You Don’t Need To Pay The Earth…

When it comes to buying pre-owned musical instruments, it’s often nice to get something that has a bit of history, especially with guitars because you don’t need to worry so much about scratching it or knocking it around a bit but it’s just as good for playing as a new one and the best part is, you’ve paid a LOT less for it.

If you are a parent whose child wants a guitar, then buying one that has been owned by someone else is often a very wise move, not only because your child might grow out of the ‘I want to play guitar’ phase, so you’ll save yourself a lot of money but also because if your child does wish to continue learning to play, it helps them realise what kind of guitar does and doesn’t suit them; size, shape, electric, acoustic and so on.

Bargains Are Out There…

You can find some amazing guitars that are worth a lot of money when brand new for amazingly reasonable prices second hand, even though they’re not that old. Often owners want to sell quickly and so will give you a real bargain if you’re prepared to do a bit of haggling. However, other owners will try to push their luck, on the chance that you don’t know what you’re really looking for, so will push prices up on their second hand guitars.

So, try to make sure you go loaded with knowledge or at least take someone along with you who knows about guitars, so will make sure that you get a fair price. To help you out, below are some guidelines of what you should be on the lookout for when buying a pre-owned guitar:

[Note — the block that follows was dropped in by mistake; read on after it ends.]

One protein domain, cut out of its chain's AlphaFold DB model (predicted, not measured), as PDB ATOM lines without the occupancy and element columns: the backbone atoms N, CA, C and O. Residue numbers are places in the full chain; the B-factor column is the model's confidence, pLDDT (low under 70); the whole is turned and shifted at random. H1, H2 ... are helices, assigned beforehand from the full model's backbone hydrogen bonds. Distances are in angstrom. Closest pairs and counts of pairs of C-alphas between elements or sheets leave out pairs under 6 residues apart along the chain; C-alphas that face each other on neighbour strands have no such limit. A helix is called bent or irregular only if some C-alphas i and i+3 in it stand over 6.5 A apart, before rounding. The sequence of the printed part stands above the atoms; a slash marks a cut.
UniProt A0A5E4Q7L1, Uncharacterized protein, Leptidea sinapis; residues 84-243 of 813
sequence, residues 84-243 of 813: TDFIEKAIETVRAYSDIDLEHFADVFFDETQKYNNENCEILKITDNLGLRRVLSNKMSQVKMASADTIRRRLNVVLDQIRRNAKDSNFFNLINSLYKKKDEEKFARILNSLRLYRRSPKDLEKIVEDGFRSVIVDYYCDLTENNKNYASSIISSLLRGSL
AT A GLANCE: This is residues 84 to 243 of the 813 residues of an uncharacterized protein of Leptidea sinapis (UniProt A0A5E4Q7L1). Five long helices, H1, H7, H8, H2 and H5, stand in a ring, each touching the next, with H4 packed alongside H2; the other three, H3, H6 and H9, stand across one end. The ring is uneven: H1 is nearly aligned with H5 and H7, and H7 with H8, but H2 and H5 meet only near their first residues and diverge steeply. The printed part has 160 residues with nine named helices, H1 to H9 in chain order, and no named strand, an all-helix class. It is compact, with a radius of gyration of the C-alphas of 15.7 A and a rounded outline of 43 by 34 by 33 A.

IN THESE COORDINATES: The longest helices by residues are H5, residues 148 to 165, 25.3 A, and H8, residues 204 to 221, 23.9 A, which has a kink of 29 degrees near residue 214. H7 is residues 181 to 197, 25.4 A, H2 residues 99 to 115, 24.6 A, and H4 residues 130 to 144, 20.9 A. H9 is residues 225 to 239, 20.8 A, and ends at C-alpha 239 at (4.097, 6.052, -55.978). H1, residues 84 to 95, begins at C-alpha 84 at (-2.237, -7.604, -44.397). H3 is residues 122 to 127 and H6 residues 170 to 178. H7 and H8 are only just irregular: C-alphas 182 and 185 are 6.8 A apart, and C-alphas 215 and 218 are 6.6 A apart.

• Try and find out the guitar’s make and model before you go and buy it, so then you can do some research and see if any others are being offered cheaper. You can also read any reviews on the guitar to make sure you are buying a quality instrument.
  • Contact the seller by phone or email beforehand and enquire about the guitar’s condition. Then when you go to check out the guitar, inspect the instrument thoroughly to make sure that the seller was telling the truth. If you think they have lied, it’s probably best to forfeit the purchase.
  • You need to ask the seller how long they have owned the guitar, as if they have owned it for many years they should know its history of maintenance and use. If they try to avoid answering your questions, it should set off some warning bells, as they might be attempting to con you. If they have a used guitar for sale, you need to know how used!
  • Checking the guitar for damage is important. There will usually be some elements of wear and tear with any item that is second hand but you need to check there are no signs of rust on any parts of the guitar that holds the strings and pickups.  Be sure to also check that the neck of the guitar is not warped at all, or that there are any cracks that may indicate that the guitar has been damaged in the past.
  • You have to try before you buy. After all, people buy used guitars so that they can play them. If it’s electric, then ask the seller if you can plug it into an amp. If it’s an acoustic guitar, just play and see if you like the sound.

Paul Holmes is a passionate collector and player of guitars. When he isn’t tuning his dream Gibson, he’s blogging or working on